Here is a picture of the trash I collected for easier disposal while I was making soup on Saturday. It struck me what a wonderful colorful world God has made. Still lifes of flowers or fruit are beautiful: colors that are distinct but related, the different interrelated shapes, the evocation of pleasing smells and tastes. Looking at my pile of discards I was fascinated to see the same kind of pleasure in it. You never know where delightful things will be just waiting for you to really look at them.

Saturday, October 13, 2012

Cost of communication

I was reading my sister’s post on language and it got me thinking about the effort we put into communicating. In contrast to sister’s skill, I always knew I was bad at language. English may be my mother tongue but I still remember problems with English pronunciation in first grade. Occasionally I still have problems though most peoples will hear what they expect to hear and not notice it. At most a few think I have an accent. Required foreign language course always seemed sadistic to me when they penalized beginners for spelling mistakes, as I was always severely behind in English spelling and to this day rely heavily on spell checkers. And as someone with Aspergers just mastering the mechanics of speech and writing didn’t lead to real communication. I was very lucky to be introduced to genre fiction where communication was stripped down to bare essentials, and it’s causes and effects all put down in black and white were I could study it and start to see patterns.
But for someone with Asperger’s syndrome I’ve been able to close a lot of the communication gap from my side, it could have been harder to deal with. Communication always has an internal cost that we pay to move our interior codes to symbols that are recognized by others. For people with a shared language there is not just the fact that they can communicate with each other but that they made an effort to arrive at a communication destination and that destination was the same. For our first language that effort was made mainly before we can remember and driven by instinct and necessity more than choice. But that effort was still there and consumed much mental power for several years of our life.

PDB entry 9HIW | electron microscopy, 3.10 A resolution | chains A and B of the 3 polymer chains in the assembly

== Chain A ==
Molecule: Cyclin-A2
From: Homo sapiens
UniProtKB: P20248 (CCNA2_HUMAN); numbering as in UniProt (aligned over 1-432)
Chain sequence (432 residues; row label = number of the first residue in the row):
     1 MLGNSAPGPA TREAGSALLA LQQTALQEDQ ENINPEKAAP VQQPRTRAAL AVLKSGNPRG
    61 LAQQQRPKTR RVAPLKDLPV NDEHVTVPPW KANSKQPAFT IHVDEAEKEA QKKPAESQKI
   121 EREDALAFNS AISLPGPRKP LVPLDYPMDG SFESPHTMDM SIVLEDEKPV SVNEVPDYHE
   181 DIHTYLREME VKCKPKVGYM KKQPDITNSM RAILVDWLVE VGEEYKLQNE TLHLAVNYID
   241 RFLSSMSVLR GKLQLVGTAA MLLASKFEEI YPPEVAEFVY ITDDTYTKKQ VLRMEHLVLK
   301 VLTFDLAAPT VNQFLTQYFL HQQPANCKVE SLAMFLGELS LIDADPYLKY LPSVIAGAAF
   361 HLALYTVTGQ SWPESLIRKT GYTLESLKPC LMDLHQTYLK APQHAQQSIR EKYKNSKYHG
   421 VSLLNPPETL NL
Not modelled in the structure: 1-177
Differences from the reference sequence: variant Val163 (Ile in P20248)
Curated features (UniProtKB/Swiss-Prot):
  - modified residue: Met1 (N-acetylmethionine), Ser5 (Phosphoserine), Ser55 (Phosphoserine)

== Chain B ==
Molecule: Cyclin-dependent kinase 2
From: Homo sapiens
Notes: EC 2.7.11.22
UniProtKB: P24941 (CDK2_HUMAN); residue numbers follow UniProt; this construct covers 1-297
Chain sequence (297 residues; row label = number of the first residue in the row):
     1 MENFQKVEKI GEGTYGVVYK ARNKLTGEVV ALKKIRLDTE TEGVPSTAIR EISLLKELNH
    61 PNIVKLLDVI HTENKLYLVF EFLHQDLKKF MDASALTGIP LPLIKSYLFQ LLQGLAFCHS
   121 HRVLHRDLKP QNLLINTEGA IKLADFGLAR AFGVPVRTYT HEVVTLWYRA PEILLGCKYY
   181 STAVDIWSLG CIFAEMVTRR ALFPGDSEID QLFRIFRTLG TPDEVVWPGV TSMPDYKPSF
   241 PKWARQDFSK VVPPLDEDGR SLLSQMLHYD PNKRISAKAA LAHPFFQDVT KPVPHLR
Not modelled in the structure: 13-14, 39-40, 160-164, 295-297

I would like to be able to speak a second language, and maybe someday I will manage to put in the time and effort to do that. But for now I'm just glad I can speak English, the language of my family, of the place where I was born. I'm glad that the people who move here from other places do generally make the effort to meet me and people like me at the communication destination we have already managed to achieve. Sometimes cherishing the amount of communication we do have allows us to really see things that never quite made it into and generally shared symbol system.
Rosettastone - Brtitish Museum
  Photographer: Nina Aldin Thune
To me there seems to be something elitist in an expectation that people should learn a second language just because. Aware as I am of those of us who cling precariously to the edge of a first language. If a second language is just a generic prerequisites of acceptable status, it's a drain of time and effort that falls most heavily on those that are already most marginal. I also think taking a language course in college just to satisfy the language requirement, surrounded by other people that were also just there to satisfy a language requirement yielded a very porridge return as far as comprehension gained for time and effort expended. The circumstances almost guaranteed that most of us would focus on short term memorization to get artificial test answers rather than working on true comprehension.
           Languages ought to be special valued skills that open up opportunities. And they are best taught in conjunction with the opportunity to explore those new opportunities. A specific language is a specific skill and should have specific goals it can achieve and specific values it brings. Studying a language without being able to envision a use to put it to makes acquiring a language much less motivating. It also makes it less valuable. We ought to value the specialness of knowing two languages rather than wanting make it less meaningful in normality.

Saturday, October 6, 2012

φίλος

Part of why I’ve been away from blogging for awhile is that I just started a Bible study at my church using Living beyond Yourself: Exploring the fruit of the Spirit by Beth Moore. There can be as much as 8 hours of homework a week. But, not only do I enjoy fellowshipping with the other women at my church doing this study, I am also being stretched and seeing some surprising insights. A couple weeks ago we were covering love and looked at ἔρως (eros, romantic love), φίλος (philos, love in friendship) and ἀγάπη (agape, divine love.)